In the future, the women vowed, the market would be a weekend-long selling event. No cowboy hats or fringed skirts needed. (This year’s market includes a Friday night of selling.)

Looking back, the co-chairs say, there were times when their positivism may have unduly influenced sellers. Early on, a TWA agent – who spent his off-hours perfecting marinades – brought enough boxes of his product to last for a month. Market-goers could barely see him within his display. Yet he managed to sell every last bottle.

Since 2000, when figures are available, Best of Missouri Market has attracted about 230,000 people total.

To date, the market has raised almost $4 million for the Garden. Money comes from booth fees, admission tickets, Garden memberships sold, ads in the program book and sponsorships.

Commerce Bank has been a sponsor from the market’s inception. Schnucks is a longtime lead sponsor.

In the last 16 years, again according to available figures, in excess of 15,000 memberships to the Garden have been sold during the market.

Unlike some markets, Best of Missouri takes no percentage of vendor sales. Rather, many vendors are encouraged to showcase their more reasonably priced goods. For someone like a skilled blacksmith, private commissions for costlier, hand-forged fireplace screens may then follow.

With food vendors in particular, success at the market has sometimes proved a double-edged sword for the co-chairs. Supermarkets often scout Best of Missouri for new products to stock. So do other fairs and festivals, many of which did not exist when Best of Missouri began.

And widespread exposure, plus booming demand, may mean that vendors – including those who owe at least part of their bottom-line health to Best of Missouri – no longer have the time or manpower to staff the market at the Garden.

Still other vendors, not always invited back after years of success, have felt miffed, due to what Stern and Dubinsky say is a misunderstanding of the market’s aims.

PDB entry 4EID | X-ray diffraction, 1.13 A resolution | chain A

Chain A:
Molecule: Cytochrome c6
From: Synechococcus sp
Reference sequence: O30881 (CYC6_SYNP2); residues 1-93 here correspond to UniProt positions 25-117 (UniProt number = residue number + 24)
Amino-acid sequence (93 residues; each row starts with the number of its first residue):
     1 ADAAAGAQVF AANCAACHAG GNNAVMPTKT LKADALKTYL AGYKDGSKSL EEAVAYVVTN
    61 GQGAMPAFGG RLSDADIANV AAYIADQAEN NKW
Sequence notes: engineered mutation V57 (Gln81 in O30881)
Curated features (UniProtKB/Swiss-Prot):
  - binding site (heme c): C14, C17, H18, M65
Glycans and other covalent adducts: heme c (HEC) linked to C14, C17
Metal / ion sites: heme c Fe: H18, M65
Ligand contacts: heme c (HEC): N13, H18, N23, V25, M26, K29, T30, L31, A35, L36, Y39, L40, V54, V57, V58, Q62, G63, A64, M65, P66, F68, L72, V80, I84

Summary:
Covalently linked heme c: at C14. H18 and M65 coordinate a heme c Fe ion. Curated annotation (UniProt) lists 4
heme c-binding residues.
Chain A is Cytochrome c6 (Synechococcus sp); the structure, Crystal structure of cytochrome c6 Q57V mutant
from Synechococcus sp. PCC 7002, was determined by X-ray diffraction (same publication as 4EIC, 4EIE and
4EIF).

In extra-popular categories such as jewelry making, the co-chairs explain, they have attempted to keep introducing or rotating in, new or not recently seen vendors. This year, the women have selected 30 new sellers, to be among the approximately 130 vendors of food and art/crafts.

Vendors in 2011 will continue to share four massive tents. But in response to the surveys of buyers and sellers the co-chairs routinely conduct, many sellers will be limited this year to one booth instead of two, to provide more walking space.

Samples, too, remain something of an issue. A taste is a taste. Too-generous vendors need not give away their inventory, the women advise. A food court, where market-goers can buy actual meals, has been another market innovation.

However, could it be that after all these years, the co-chairs are “innovated-out”? Not a chance. If they could figure out the logistics, they would offer valet parking on Saturday and Sunday at the market. But then again, maybe some things need to be left to the next generation.

Best of Missouri Market

WHEN: 9 a.m. to 5 p.m., Saturday and Sunday. From painting pumpkins to milking cows, many activities for kids, included in the admission fee.

WHERE: Missouri Botanical Garden

NEW THIS YEAR: “First Look Friday,” from 6 to 9 p.m. on Friday. A chance to beat some of the crowd and shop early. Valet parking available. To commemorate the market’s 20th year, volunteers will draw names for more than 20 gifts.

COST: On all three days, $12 for adults, $10 for those age 65 and older, $5 for Garden members and children ages 3 to 12. Kids under 3 are free.